Using Assessments to Improve Health Education

Instructor: Artem Cheprasov

Artem has a doctor of veterinary medicine degree.

In this lesson, you'll learn the value of newer assessment types compared to conventional assessment used in health education. You'll also explore how they can help improve health education.

Types of Assessments

How do you know if you're getting better at the gym? You probably notice you're lifting more over time. How do you know if you're getting better at something at work? You probably have a yearly review. Logically, why not apply assessments to improve health education as well?

This lesson will go over what types of assessments can be used to improve health education and why they are important to begin with. An assessment is simply the way by which education achievement is measured.

Why Health Education Assessments are Important

Health education assessments are used to gauge whether an instructional program is achieving its desired or expected health education outcomes. If it's not, then either these outcomes need to be revised, the approach to how students reach these desired outcomes needs to be looked into, or the delivery method with respect to instruction has to be changed. Perhaps, it's a combination of all three.

Assessments are important because they are an objective way of figuring out whether students have acquired the knowledge and skills they need for healthy behaviors. Whereas in the past, health education assessments have often focused on written exams that ascertained a student's knowledge of content, nowadays, assessments test a student's skill level as well.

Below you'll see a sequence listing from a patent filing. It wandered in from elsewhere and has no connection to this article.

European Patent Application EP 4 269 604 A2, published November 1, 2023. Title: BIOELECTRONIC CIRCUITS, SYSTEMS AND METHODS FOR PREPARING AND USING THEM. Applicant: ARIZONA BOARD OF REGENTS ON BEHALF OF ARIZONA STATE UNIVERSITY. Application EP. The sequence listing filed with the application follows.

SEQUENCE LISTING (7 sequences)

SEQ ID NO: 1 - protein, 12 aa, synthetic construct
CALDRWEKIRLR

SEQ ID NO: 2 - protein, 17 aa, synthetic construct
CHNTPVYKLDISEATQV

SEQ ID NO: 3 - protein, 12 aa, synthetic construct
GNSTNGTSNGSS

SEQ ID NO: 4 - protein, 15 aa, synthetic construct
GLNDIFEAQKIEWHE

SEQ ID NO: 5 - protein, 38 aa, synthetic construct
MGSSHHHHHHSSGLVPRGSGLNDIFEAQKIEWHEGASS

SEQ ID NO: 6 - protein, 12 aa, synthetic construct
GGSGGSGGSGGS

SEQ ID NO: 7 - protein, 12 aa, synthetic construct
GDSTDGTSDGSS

This doesn't have to be limited to physical skill but also skills like critical thinking, deduction, and reasoning.

An Example of Traditional Health Education Assessment

Let's look at a concrete example of how we can improve health education through more contemporary assessment strategies. It used to be that we would test a concept like HIV awareness through a written exam. We'd ask questions like:

  • What is HIV? Answer: a virus
  • What can HIV lead to? Answer: AIDS

And so on. It was done via a written, usually multiple-choice, exam. It was about regurgitating facts and not actually testing a student's true level of comprehension of what is a critical topic.

Developing and Using Skills-Based Health Education Assessment

Now, instead of just testing a student's knowledge about HIV with multiple-choice questions, which simply don't exist in the real-world, we can evaluate their level of comprehension via things like projects and pre-determined categories of comprehension.

For instance, we can have students design a poster that outlines to other students in the school what HIV is, how it hurts the body, when it may lead to AIDS, what can be done to prevent it, and what can be done to treat it. Such a project would then test how well a student gathers and analyzes information. Assessing students' knowledge in this way measures how well they use facts to support their reasoning, how effectively they organize complex information into useful forms for others, and how well they reason about how HIV impacts the body on a small and large scale.

These categories can then be 'graded'. Students with an emerging understanding of this topic or an emerging ability to work through these categories will rely heavily on the teacher's help. They will have had trouble gathering the appropriate resources for the poster, identifying the critical interactions between HIV and the body, giving accurate recommendations on how to avoid HIV, and so on.

On the other side of the 'grading' scale, exceptional students will have been able complete all of this on their own. But beyond just completing the project, they will have shown they can identify and understand complex aspects of the topic itself. They will have understood subtle and nuanced ways by which HIV can affect the body over time if it's treated or if it's not treated, and so on. The students will come up with ways by which HIV could be prevented in novel contexts, not just those found in examples in books or online. This means they will have been thinking accurately outside of the box.

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